# How to Calculate Gross Profit

Gross Profit  It is a required income statement entry that indicates total revenue minus cost of goods sold. It is the company’s profit before operating expenses, interest payment and taxes. It is also known as GROSS MARGIN. The gross profit on a product is computed as: Net Sales – Cost of Goods Sold (COGS) This concept is well understood if you are able to clearly distinguish between variable and fixed costs. VARIABLE COSTS: Materials used Direct labor Packaging Freight Plant supervisor salaries Utilities for a plant or a warehouse Depreciation expense on production equipment Machinery  FIXED COSTS: Fixed costs generally are more static in nature. They include: Office expenses such as supplies, utilities, a telephone for the office, etc. Salaries and wages of office staff, salespeople, officers and owners Payroll taxes and employee benefits Advertising, promotional and other sales expenses Insurance Auto expenses for salespeople Professional fees Rent  Variable expenses are logged as cost of goods sold. Fixed expenses are counted as operating expenses (sometimes called selling and general administrative expenses). While gross profit is a monetary entity, the margin is expressed as a percentage. It’s equally significant to track since it allows you to keep an eye on profitability trends. Gross Profit Ratio = Gross Profit / Net Sales The gross profit margin is computed as follows: When the ratio is expressed in percentage form, it is known as gross profit margin or percentage. Gross Profit / Net Sales *100 = Gross Profit Margin It is equal to the net sales minus cost of goods sold and net sales are equal to total gross sales less return inwards and discount allowed. Benefits of calculating gross profit: This ratio determines how efficiently the management utilizes labor and raw materials A company uses its gross income to fund activities such as research and development, marketing etc., which are vital for generating future sales. A prolonged decline in this margin is a cleat-cut indication of sales drop-down and ultimately earnings. Trends in this margin reflect basic pricing decisions and material costs of a company. This profit margin is an accounting measure designed to estimate the financial health of a business or industry. It may be noted that generating a profit margin alone cannot vouch for the financial health of a firm; rather the business must have sufficient cash flow in order to pay its bills and compensate employees. An entrepreneur might compare the return that would be available from a bank or another low-risk investment opportunity to that of his EXISTING profit-margin to gauge whether his startup is doing well. → Profitability...

# Locational Attributes for a Plant Layout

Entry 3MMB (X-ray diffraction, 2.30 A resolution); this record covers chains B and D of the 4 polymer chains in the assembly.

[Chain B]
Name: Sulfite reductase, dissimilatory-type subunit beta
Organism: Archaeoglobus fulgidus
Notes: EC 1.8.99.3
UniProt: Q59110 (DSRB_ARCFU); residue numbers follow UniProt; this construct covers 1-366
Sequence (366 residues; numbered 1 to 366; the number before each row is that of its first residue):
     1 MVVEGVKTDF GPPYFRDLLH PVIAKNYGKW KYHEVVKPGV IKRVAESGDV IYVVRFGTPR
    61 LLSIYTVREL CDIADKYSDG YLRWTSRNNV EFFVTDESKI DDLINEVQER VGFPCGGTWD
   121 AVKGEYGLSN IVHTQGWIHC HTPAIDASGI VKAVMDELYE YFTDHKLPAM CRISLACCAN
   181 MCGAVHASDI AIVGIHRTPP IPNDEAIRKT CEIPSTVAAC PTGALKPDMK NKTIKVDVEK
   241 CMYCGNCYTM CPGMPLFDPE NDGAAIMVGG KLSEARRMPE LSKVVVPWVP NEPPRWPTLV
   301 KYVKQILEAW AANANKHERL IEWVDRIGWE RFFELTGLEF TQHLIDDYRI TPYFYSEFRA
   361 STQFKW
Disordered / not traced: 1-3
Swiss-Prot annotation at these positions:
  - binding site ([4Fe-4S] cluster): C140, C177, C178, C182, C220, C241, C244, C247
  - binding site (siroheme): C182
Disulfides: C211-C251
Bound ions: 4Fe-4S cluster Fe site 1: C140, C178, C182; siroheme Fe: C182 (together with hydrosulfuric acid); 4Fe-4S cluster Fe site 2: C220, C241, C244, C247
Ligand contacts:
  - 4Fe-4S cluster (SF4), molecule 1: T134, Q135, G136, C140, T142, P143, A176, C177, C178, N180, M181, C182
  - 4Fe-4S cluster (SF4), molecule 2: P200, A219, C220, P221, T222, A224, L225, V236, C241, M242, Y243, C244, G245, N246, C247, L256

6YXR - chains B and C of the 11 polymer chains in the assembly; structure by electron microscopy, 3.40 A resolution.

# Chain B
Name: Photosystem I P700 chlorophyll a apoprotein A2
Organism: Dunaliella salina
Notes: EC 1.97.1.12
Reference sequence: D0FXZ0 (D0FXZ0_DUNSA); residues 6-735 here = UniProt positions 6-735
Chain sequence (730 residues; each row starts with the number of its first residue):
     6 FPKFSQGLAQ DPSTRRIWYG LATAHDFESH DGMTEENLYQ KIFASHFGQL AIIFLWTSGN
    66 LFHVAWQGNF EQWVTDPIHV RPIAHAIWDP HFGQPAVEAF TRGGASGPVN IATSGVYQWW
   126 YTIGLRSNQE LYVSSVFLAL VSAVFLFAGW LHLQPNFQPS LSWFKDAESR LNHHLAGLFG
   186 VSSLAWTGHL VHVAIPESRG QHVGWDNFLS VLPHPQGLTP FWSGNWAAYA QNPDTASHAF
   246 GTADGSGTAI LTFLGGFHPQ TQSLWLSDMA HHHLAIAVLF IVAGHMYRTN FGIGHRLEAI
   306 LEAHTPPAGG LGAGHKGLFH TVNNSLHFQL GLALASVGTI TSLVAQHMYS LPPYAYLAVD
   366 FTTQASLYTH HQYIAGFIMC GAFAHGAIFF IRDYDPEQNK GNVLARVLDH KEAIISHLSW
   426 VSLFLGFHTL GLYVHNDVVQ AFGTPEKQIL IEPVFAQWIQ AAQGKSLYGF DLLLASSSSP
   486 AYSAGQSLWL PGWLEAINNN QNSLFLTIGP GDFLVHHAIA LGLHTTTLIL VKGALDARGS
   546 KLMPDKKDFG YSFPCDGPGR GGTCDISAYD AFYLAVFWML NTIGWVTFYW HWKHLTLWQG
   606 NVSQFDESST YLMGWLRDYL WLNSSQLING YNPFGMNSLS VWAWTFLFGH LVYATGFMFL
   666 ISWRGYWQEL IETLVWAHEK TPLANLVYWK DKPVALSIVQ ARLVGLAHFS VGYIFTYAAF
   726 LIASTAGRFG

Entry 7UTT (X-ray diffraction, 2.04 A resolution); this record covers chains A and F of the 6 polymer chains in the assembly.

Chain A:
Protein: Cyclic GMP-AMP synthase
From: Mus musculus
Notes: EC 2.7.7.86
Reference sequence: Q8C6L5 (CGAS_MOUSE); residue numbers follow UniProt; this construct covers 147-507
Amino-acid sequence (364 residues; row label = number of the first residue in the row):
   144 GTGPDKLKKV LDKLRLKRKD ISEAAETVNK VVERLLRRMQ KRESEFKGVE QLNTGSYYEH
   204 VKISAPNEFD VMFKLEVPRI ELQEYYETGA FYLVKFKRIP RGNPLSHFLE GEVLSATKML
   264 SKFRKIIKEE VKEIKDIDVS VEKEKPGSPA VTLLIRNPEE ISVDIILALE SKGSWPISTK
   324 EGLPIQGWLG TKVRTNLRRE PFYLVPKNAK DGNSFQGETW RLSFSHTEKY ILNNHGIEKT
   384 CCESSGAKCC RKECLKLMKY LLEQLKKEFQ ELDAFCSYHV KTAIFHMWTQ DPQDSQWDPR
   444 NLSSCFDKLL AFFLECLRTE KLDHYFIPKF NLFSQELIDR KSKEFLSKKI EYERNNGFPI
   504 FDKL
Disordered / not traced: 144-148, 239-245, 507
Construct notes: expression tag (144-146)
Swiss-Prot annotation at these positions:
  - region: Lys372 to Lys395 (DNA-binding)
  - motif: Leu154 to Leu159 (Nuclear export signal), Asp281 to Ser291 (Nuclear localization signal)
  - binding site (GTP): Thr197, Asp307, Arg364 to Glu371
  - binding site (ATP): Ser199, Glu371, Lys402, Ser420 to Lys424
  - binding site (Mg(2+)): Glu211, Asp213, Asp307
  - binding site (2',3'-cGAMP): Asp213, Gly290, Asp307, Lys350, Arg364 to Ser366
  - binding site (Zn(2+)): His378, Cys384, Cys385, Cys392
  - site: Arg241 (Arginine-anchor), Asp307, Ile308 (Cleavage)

Locational Attributes for a Plant Layout The location of an industrial plant plays a vital role in determining its success. Management should weigh the pros and cons of the location in terms of cost and revenue as each location might influence these variables in different proportions. Let us try to understand the need for a new facility location. Entrepreneurs interested in starting a new business venture or a small-scale enterprise has to look out for appropriate location for plant installation. Manufacturers who plan to expand their product range needs additional plant capacity Multinational corporations trying to establish their markets through subsidiaries Obsolete plants have to be shut down and new location has to be identified. The location attributes described below are fundamental in the decision to locate an industry. Although for particular firms some are more important than others, a significant shortfall in an area’s ability to provide even one of these may greatly reduce the attractiveness of that site. Labor The management will be interested in such locations where there is adequate supply of labor. Some operations need skilled labor and some unskilled. The cost of labor is an important factor to be considered as it influences labor productivity. However, low labor cost is not necessarily an advantage, if the workers are poorly educated and trained. The management has to be mentally prepared to pay for skilled labor who have the training and experience needed for the planned operation. Energy resources Electricity and water are major energy resources needed for production activities. For example, a textile mill needs to have round the clock power supply, for continuous production and a dyeing plant is in need of copious water supply. These industries will be on the look out for a location that has abundant energy resources available at low cost. Transportation The industry has to be located near the market so that the produce can quickly reach the market making the transportation costs minimum. Domestic trade heavily relies upon road transport as there are numerous service providers and there is well-developed infrastructure connecting even the remotest of locations. International trade takes place through either airways or waterways. In places like Kerala, inland waterways help in transporting merchandise within the domains of the territory. Raw materials availability Many businesses depend on materials of various types such as unprocessed raw materials for use in manufacturing and finished goods for inventory, in wholesale and retail establishments. The availability and cost, including transportation costs of these materials are critical location factors. Other Factors Other factors that influence location decisions are government regulations, climate and environmental quality of an area, soil texture, and attitudes of state and local governments’ etc. The economic viability of a project is undoubtedly enhanced by appropriate location. The location should also conform to environmental protection laws to maintain the ecobalance of that particular habitat. Organizations are expected to dispose of with the effluents in a systematic manner and this has to be kept in mind while choosing a location. The GEMBA Walk: A gemba (and sometimes genba) walk is the term used to describe personal observation of work – where the work is happening. The original Japanese term comes from gembutsu, which means “real thing.” It also sometimes refers to the “real...